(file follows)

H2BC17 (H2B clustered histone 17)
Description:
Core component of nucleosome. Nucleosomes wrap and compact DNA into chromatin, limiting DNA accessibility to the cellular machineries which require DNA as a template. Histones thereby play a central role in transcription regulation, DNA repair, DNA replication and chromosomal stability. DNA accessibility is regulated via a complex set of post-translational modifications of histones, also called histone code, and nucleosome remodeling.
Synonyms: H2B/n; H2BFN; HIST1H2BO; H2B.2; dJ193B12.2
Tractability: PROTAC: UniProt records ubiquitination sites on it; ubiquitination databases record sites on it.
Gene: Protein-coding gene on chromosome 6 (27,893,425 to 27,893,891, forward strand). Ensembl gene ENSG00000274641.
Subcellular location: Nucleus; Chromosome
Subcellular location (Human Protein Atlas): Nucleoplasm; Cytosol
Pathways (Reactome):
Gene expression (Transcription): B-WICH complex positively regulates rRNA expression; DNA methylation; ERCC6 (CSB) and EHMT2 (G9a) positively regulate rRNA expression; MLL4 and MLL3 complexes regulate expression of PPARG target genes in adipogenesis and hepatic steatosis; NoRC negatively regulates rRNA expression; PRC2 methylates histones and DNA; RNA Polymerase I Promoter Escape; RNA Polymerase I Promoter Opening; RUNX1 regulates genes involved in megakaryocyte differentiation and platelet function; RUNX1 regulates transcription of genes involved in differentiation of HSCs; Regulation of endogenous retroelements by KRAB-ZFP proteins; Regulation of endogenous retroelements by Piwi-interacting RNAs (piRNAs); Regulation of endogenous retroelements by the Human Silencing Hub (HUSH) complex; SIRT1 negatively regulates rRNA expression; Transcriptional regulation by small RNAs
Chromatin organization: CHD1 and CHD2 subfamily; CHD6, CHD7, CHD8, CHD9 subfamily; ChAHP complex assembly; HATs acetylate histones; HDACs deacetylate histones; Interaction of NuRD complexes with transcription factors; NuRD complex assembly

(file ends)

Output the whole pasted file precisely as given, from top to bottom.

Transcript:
H2BC17 (H2B clustered histone 17)
Description:
Core component of nucleosome. Nucleosomes wrap and compact DNA into chromatin, limiting DNA accessibility to the cellular machineries which require DNA as a template. Histones thereby play a central role in transcription regulation, DNA repair, DNA replication and chromosomal stability. DNA accessibility is regulated via a complex set of post-translational modifications of histones, also called histone code, and nucleosome remodeling.
Synonyms: H2B/n; H2BFN; HIST1H2BO; H2B.2; dJ193B12.2
Tractability: PROTAC: UniProt records ubiquitination sites on it; ubiquitination databases record sites on it.
Gene: Protein-coding gene on chromosome 6 (27,893,425 to 27,893,891, forward strand). Ensembl gene ENSG00000274641.
Subcellular location: Nucleus; Chromosome
Subcellular location (Human Protein Atlas): Nucleoplasm; Cytosol
Pathways (Reactome):
Gene expression (Transcription): B-WICH complex positively regulates rRNA expression; DNA methylation; ERCC6 (CSB) and EHMT2 (G9a) positively regulate rRNA expression; MLL4 and MLL3 complexes regulate expression of PPARG target genes in adipogenesis and hepatic steatosis; NoRC negatively regulates rRNA expression; PRC2 methylates histones and DNA; RNA Polymerase I Promoter Escape; RNA Polymerase I Promoter Opening; RUNX1 regulates genes involved in megakaryocyte differentiation and platelet function; RUNX1 regulates transcription of genes involved in differentiation of HSCs; Regulation of endogenous retroelements by KRAB-ZFP proteins; Regulation of endogenous retroelements by Piwi-interacting RNAs (piRNAs); Regulation of endogenous retroelements by the Human Silencing Hub (HUSH) complex; SIRT1 negatively regulates rRNA expression; Transcriptional regulation by small RNAs
Chromatin organization: CHD1 and CHD2 subfamily; CHD6, CHD7, CHD8, CHD9 subfamily; ChAHP complex assembly; HATs acetylate histones; HDACs deacetylate histones; Interaction of NuRD complexes with transcription factors; NuRD complex assembly